Independent agencies are in a strong position in South Africa, many of them doing very well. This was just one of the key findings in SCOPEN’s last marketers, clients study in SA, which took place in 2017.
The research house is gearing up for another local study, which will kick off in May, with the results anticipated for November.
“What we will be analysing now in South Africa is everything related with data and technology, which are new trends globally. We will be including further questions on in-house solutions, because that is a global trend, as well as more around independent agencies,” reveals SCOPEN president and CEO, César Vacchiano, exclusively to The Media Online.
Integration and no threat from consultancies
Another global trend is integration, with more and more clients wanting to work with integrated agencies. However, it is difficult to find talent to create an integrated agency, so different companies are coming together and working under one roof to bring together talents with different skills to offer 360 degree solutions.
Interesting to note is that despite all the talk of consultancies coming in and eating the lunch of agencies, client respondents in SCOPEN studies globally are not seeing how they are contributing to business growth.
A valuable lesson for local creative agencies, according to Johanna McDowell (left), partner in South Africa for SCOPEN, is that they are all trying to do the same thing, which makes them all look and sound exactly the same.
“It’s about being brave enough to distinguish yourself from your competition, have a distinct offering, something unique which clients can’t get anywhere else, and that will attract clients,” she says.
More creative agencies are starting to diversify their offerings, bringing on board media solutions, PR, and digital services. This is an attempt to counter clients taking in-house traditional agency functions, including media buying (particularly digital) and design, according to McDowell.
“They still need agencies to do the strategic thinking, creative work and the big picture media strategies, but the rest, clients are doing in-house, and we’re seeing it all over the world,” she elaborates.
Insights from the UK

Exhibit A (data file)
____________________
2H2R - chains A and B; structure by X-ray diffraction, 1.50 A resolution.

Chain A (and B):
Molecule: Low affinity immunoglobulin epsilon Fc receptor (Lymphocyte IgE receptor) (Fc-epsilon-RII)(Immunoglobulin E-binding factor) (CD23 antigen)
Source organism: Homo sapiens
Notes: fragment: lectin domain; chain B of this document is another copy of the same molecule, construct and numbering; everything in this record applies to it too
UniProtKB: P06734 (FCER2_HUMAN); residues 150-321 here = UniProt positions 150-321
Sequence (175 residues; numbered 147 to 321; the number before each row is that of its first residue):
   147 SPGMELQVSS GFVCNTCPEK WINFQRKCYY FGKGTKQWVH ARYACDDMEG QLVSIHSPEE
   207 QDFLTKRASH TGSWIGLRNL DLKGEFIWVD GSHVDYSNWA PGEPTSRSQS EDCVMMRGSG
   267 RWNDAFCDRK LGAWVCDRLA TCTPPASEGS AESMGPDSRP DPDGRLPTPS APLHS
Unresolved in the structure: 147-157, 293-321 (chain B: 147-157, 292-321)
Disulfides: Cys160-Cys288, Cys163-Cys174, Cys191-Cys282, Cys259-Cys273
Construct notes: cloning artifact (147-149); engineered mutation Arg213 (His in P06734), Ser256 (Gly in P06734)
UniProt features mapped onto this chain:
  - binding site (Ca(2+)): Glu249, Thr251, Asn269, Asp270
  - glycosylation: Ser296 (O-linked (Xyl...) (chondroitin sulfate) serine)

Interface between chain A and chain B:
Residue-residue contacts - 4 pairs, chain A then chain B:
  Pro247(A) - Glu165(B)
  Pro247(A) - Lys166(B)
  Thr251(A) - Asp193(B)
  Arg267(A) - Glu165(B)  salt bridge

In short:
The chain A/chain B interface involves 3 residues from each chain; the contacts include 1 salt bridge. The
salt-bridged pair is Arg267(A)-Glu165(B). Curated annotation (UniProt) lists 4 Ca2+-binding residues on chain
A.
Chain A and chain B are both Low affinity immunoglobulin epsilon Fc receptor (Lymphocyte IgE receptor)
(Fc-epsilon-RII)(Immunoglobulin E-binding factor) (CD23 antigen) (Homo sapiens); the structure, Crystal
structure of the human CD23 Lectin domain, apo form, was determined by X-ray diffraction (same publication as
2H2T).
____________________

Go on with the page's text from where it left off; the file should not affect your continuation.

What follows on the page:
After five months of intensive work, SCOPEN recently revealed insights from its latest UK marketer/client study. According to Vacchiano, the UK is the leader in agency trends, so anything that is happening there, South Africa should take note of as they are likely to head to our shores. Some of the talking points are fascinating.
“The UK used to have long relationships between agencies and clients (6.5 years in 2015), but this has dropped to 4.8 years now. This is related with big corporations changing their agencies after many years, as well as brands committing to not working with an agency for too long,” Vacchiano reveals. The global benchmark for this is 4.7 years.
Commenting on this drop in relationship length, between agencies and clients, McDowell says, “Agencies fell into the trap of doing resource-based costing, so they were doing timesheet-based work. Clients don’t understand that and they don’t really appreciate it at all, because they’re saying, ‘agencies are billing us for all these hours, but we may not have any output’. There’s a big move in the UK and here in South Africa to get agencies to work on scope of work as opposed to resource-based costing, as it’s more accurate, profitable for agencies and the task is to get the scope of work right up front, which is the difficult part.”
UK marketers and CMOs believe that agencies contribute only 16%, on average, to their business growth. This is slightly lower from 2015, and much lower than over markets surveyed.
The good news is that in the UK, 80% of clients are satisfied with their agencies, slightly higher than the response in 2015. This is also higher than in South Africa, which came in at just 68.6% in 2017. This correlates with the UK response that only 8.3% of clients are considering changing their agencies, down massively from 17% in 2015. In South Africa this correlation is also seen, with one in five respondents in 2017 saying they are considering changing their agencies, reflecting the lower level of agency satisfaction.
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